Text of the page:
|Registration Number:||TVS 367 (Originally GM 9287)|
|Chassis Type:||Bristol Lodekka LD6G|
|Body Type And Seating:||ECW H33/27R|
|Original Operator (Fleet Number):||Central SMT (B87)|
Between 1932 and 1942 Central SMT’s double deck fleet had been almost exclusively Leyland. Then severe restrictions on what buses were available, caused by World War Two, forced Central to try both Bristol and Guy buses fitted with Gardner engines. After the war, Central went back to buying Leylands – but chose to keep on taking Guys as well. After trials, in 1954, Central placed an order for the new, low floor, Gardner-powered Bristol LD6G Lodekka.
By 1957 Central had taken 70 into stock and had placed orders for another 25. B87 (GM 9287) arrived at Traction House, Motherwell, on 20 June, 1958. The chassis had been constructed at Bristol’s Brislington factory and married up with a 60-seat Eastern Coach Works body built in Lowestoft, Suffolk. Both factories were owned by the British Transport Commission and worked closely together.
B87 was fitted with a 112 brake horse power, Gardner 6-cylinder LW diesel engine - number 116673 - and a four forward-speed, constant mesh, John Brown gearbox. It was licensed for service, from Stewarton Street depot, Wishaw, on 1 July 1958, as one of Central’s fourth consecutive batch of Lodekkas. Eventually 375 Lodekkas were operated by Central!
When new it served on the intensive groups of routes, out of Glasgow, to Newmains, Shotts, and Lanark. It would have been seen regularly in Bellshill, Bothwell, Blantyre, Hamilton & Motherwell. Later it operated on local routes and finally on special duties, including duplications, schools and workers’ contracts.
It was last repainted by Central, using Williamson’s paints, receiving the latest lower case fleetnames, on 14 August 1972.
Many buses in the fleet moved around most if not all the depots. B87, however, remained stable at Wishaw until 1974, when it then flitted twice to Braeview Place depot, East Kilbride. It was withdrawn for sale, from East Kilbride, to Tiger (dealer), of Salsburgh, around October 1975.
B87 had been one of Central’s last, traditional, open-platform double deckers. Cold in winter! But easily boarded and alighted. The growth in numbers of One Person Operated routes, in the Scottish Transport Group, from just over 10% in 1970, to 45% and rising, in 1976, hastened the demise of all half cabs buses. They couldn’t be worked without a conductor.
As GM 9287, it was painted sky blue and white, in June 1976, for Bellshill-based Bingorama, to carry players from hall to home. After four years of this it followed other ex-Central Lodekkas to Strathclyde Regional Council, as Playbus number 25002. Joiners fitted the bus out at a Glasgow workshop. Facilities included a shute, gas heaters, and a Wendy House upstairs. Thankfully, most interior components were left in situ. Until 1993, it was the ‘Monklands Playbus’, and was decorated in all-over pink, with cartoon characters on all sides. It had been last road-taxed, by the Council, in February 1992. Its Vehicle Registration Number was then changed to TVS 367. The bus was sold on to a private owner, for static use, at a North Lanarkshire property. There it lay until transport author, Mr Douglas MacDonald, alerted Classic Bus magazine to its existence in 2003.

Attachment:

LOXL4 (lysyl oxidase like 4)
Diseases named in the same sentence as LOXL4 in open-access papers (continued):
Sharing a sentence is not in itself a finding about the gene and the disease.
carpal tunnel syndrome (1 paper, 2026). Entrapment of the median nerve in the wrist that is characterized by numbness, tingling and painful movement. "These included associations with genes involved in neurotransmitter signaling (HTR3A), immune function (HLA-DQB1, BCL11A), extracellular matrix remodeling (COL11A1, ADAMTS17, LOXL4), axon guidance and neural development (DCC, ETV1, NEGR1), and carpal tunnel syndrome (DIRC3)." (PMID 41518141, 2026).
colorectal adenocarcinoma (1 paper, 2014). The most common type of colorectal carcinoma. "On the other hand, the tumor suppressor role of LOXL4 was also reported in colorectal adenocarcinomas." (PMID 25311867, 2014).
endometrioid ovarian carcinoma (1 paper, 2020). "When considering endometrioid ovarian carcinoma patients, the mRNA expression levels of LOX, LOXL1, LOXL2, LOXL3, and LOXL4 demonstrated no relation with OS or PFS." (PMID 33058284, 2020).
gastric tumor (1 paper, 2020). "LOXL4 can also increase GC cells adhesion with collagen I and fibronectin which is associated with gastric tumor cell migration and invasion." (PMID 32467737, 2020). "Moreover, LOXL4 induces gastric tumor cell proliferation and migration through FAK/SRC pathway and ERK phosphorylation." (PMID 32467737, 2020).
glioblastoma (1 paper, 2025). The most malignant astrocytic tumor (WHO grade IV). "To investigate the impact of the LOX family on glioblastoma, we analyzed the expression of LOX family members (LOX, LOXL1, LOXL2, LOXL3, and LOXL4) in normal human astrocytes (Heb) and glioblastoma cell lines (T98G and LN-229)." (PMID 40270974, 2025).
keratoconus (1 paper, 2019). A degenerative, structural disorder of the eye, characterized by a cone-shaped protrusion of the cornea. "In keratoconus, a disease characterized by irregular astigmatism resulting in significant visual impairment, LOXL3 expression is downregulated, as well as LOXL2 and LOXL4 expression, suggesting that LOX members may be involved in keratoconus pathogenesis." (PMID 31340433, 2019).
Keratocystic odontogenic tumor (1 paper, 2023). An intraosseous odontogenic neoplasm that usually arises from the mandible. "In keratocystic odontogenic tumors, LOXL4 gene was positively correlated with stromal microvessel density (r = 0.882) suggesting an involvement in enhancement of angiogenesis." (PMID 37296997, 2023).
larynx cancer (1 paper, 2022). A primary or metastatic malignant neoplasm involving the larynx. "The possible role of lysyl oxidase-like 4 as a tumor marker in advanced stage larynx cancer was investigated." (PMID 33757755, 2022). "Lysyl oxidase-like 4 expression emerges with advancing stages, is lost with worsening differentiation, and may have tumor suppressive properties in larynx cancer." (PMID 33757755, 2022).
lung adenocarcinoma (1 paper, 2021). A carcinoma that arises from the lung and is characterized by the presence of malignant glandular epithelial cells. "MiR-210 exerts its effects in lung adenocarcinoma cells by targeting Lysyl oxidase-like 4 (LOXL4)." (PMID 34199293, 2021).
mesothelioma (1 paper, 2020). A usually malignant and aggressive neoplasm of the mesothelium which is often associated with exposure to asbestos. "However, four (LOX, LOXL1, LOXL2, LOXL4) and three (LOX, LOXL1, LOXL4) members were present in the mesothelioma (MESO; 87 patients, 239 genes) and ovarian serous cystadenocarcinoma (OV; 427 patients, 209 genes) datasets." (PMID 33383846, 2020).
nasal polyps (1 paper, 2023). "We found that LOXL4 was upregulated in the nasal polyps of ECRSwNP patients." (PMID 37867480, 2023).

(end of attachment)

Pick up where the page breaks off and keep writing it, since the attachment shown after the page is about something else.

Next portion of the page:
The only other Central Bristol LD6G to survive into the 21st Century, B110, had recently been destroyed by fire. The imminent threat of B87 being lost also, prompted a well-coordinated rescue in June 2004. For the first time in eleven years the bus drove under its own power, for over a mile, to the pre-arranged rendezvous with M8 Recovery. It was towed to Bridgeton where restoration began. Between October 2004 and August 2008, work continued at the SVBM, Lathalmond.
Components, including the steering wheel, were donated from BL351 (HGM 351E), Douglas Forbes’ ex-Central SMT Bristol FLF6GLX Lodekka. Other scrap vehicles contributed. Most notably, ex-Alexander’s (Midland) MRD70 (KWG 623), another 1958 LD6G, donated a missing side window. The ‘Wishaw’ destination blind, once carried by BE376 (RHN 947F), was fitted in 2005. Re-panelling work on both decks and the re-fitting of seat rails preceded brush-painting into Central SMT’s classic ‘1956’-style livery.
Original features include: driver’s seat, floor lino (upstairs), light fittings, bell and main stanchion (pole) on the rear platform. The original-pattern moquette, covering all passenger seats, was obtained through the Lottery-funded L484 Group, and trimmed by First Trimming.
The bus was returned to the GVVT, at Bridgeton, in 2008, where it was successfully prepared for an MOT pass in February 2009.
Replica fleet number and registration number plates were sourced and fitted. In 2012 replacement fuel injectors were fitted and the fuel pump recalibrated. The driver’s cab interior was then re-painted and an electric windscreen wiper motor fitted. Since then, with regular participation at rallies, B87 has needed and received minor repairs to body panels and to the exhaust system. Drive linkage and fan bearings have also required skilled attention.
Since restoration B87 has appeared on film (BBC’s “Hattie”) and, through enthusiast tours, has visited all parts of its former operating area (Lanarkshire & West Dunbartonshire).